Estimated reading time: 5 minutes
Orcs Must Die! 3 brings the franchise’s trademark quirky humor with its combination of tower defense and action back for another round of chaos – and I’m happy to be here for it!
I have been a tremendous fan of the Orcs Must Die! franchise since I stumbled onto the first title in the series. I picked it up cheap for my PC many moons ago, and loved both parts 1 and Orcs Must Die! 2 (you can read the review here if you’d like). We just won’t talk about Unchained… But if you were a fan of the earlier titles, odds are you will find this newest release to be quite satisfying as well.
The premise is actually quite simple, as are the game’s earlier stages. It is a tower defense game, operating under the familiar design of enemies entering the stage and you doing what you can to prevent too many of them for reaching the exit – generally located somewhere on the opposite side of the stage. Similar to other games in the genre, your enemies will walk along somewhat predictable predetermined paths and you use automated devices to prevent them from succeeding. Much of the ‘just one more try’ replay value of the genre is predicated on learning the stage and understanding what your enemies are likely to do once they enter the level, and that holds true here.
However, where this series takes a sharp turn from most of the games in the genre is in how the action is presented and the level of hands-on involvement you have. Instead of just setting up towers or traps to do all of the automated combat for you while observing from a god-like omniscient overhead view, you are instead trust into the role of an actual character. As such, Orcs Must Die! 3 is presented in a third-person view that sees you oftentimes finishing your enemies off manually using more manual means like guns. Because you can’t be everywhere all of the time though, those traps are still required.
If you want to spend your hard-earned orc-slaying money on traps to the left, you can then man the right side of the field when they split up and approach the exit from a couple of different directions or entrance points. Basically traps help you to compensate for not being able to have your character everywhere at once. Walk the ones you can’t deal with personally through movement-slowing tar pits and you can dispatch the orcs in front of you while still having time to go deal with the slowed ones afterwards. That is the constant seesaw battle taking place throughout the game.
The earlier stages are pretty straightforward, but it doesn’t take long for the complications to increase as you get into the latter levels when you have different types of enemies, more routes for them to traverse, more ways for them to enter the level and so on. The visuals, sound effects and music are bright, energetic and add a lot to the presentation. It is easier to get caught up in the environments with the third-person perspective pulling you into the fray in a way that more traditional tower defense games can’t.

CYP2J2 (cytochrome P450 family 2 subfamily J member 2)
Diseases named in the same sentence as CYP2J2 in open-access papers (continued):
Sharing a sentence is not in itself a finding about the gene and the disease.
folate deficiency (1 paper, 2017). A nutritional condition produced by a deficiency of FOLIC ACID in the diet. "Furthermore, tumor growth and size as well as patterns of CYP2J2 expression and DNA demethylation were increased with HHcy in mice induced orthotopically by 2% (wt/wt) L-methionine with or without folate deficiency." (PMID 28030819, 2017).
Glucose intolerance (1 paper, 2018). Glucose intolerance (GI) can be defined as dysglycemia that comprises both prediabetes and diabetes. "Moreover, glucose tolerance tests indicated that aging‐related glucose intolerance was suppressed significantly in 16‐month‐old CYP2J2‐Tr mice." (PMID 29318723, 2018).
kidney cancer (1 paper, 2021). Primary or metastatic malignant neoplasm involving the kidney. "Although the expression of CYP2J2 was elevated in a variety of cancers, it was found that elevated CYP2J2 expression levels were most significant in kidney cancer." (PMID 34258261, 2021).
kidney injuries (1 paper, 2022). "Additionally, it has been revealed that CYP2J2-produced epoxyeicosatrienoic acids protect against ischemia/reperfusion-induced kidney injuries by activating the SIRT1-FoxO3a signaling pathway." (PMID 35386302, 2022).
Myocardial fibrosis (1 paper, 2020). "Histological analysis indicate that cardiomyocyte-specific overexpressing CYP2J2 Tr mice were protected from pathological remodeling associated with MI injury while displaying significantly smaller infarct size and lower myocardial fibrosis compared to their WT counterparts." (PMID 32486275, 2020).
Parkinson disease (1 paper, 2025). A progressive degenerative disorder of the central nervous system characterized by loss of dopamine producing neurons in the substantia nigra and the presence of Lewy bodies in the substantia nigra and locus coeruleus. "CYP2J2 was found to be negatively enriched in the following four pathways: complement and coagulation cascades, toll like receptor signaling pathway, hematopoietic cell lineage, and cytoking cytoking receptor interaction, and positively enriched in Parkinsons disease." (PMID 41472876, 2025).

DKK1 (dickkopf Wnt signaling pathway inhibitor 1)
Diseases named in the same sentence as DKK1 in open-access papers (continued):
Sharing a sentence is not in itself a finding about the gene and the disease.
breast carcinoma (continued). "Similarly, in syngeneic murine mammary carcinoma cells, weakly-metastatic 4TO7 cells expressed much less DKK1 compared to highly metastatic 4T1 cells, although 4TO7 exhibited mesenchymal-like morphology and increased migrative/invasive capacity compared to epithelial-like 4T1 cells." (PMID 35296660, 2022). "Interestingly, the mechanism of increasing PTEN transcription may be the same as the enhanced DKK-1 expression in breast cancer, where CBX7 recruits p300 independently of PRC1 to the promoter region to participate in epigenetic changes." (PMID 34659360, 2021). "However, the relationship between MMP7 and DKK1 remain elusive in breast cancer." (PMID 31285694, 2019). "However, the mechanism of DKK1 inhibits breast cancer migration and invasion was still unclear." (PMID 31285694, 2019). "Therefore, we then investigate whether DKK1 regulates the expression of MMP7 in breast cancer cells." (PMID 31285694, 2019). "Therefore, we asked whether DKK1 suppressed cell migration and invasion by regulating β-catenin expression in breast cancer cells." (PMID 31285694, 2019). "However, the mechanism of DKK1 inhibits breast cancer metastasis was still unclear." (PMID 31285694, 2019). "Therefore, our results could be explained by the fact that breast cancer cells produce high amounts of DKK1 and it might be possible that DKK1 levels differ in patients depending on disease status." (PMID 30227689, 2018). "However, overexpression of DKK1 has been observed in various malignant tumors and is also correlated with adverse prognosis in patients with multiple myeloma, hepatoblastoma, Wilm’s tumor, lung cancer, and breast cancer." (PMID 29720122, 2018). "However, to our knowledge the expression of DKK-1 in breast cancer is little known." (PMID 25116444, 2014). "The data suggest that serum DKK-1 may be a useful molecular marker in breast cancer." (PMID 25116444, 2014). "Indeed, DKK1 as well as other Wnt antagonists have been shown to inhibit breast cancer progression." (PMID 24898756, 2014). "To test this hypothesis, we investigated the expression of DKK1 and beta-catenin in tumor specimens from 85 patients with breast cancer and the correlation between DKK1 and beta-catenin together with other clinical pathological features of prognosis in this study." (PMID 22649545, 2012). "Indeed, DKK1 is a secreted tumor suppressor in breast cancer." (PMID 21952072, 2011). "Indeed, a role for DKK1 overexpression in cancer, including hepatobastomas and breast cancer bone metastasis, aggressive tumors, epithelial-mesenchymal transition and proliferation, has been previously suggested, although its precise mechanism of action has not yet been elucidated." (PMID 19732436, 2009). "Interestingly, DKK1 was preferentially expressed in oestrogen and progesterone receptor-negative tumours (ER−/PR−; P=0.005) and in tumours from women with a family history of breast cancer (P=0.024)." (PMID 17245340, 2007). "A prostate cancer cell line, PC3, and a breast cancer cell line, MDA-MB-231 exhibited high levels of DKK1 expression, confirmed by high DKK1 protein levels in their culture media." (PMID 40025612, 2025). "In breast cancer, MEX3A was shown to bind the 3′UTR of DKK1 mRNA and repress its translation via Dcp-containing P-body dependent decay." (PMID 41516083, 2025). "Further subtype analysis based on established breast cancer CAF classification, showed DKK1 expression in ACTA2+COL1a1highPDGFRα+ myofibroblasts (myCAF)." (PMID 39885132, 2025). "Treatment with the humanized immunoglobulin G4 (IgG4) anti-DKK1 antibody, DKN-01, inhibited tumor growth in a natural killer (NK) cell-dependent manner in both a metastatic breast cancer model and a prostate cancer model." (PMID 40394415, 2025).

There are a few different modes of play, though admittedly the single player story mode is where I spent the majority of my time. But with new War Scenarios that try to create a massive battle with much grander scale, you see some new weapons you get to leverage that don’t appear in the single player campaign. You can also dabble in an endless mode that is exactly what it sounds like, and a scramble mode that gives both you and your enemies random modifiers to keep the action a bit more unpredictably fresh.
The primary gameplay hook here is getting more money to purchase newer traps and upgrades, plus personally I just hate it when one or two enemies slip through. I win the stage, but I have tendency to go back and try to get the perfect score on those stages. That’s probably a good thing, as there are not really that many levels (just under two dozen), so the developers are expecting you to play and then replay stages to better your previous efforts.
Still, beating the story campaign takes less than a dozen hours, so replaying levels or participating in one of the other modes to land on leaderboards is where Orcs Must Die! 3 will see a bit of continued longevity. That theme of ‘I just wish there were a few more levels’ trickles into the weapons and enemy types too. On the one hand, it is probably a good sign that I want ‘just a bit more’, because it means I’m enjoying what is there. On the other, a little more variety would help to stave off the repetition that can settle in during really long waves of enemies or when you’re replaying the same level for the fourth time.
Orcs Must Die! 3 is a welcome addition to consoles. Tower defense is one of my favorite genres, and there are not a lot of great games representing the genre on consoles. Orcs Must Die! 3 is a pretty great game. It’s vibrant and funny, with the right combination of strategy and action that kept me coming back for more. A bit more content and variety would have been appreciated, but what is here was still very enjoyable.Score: 8 / 10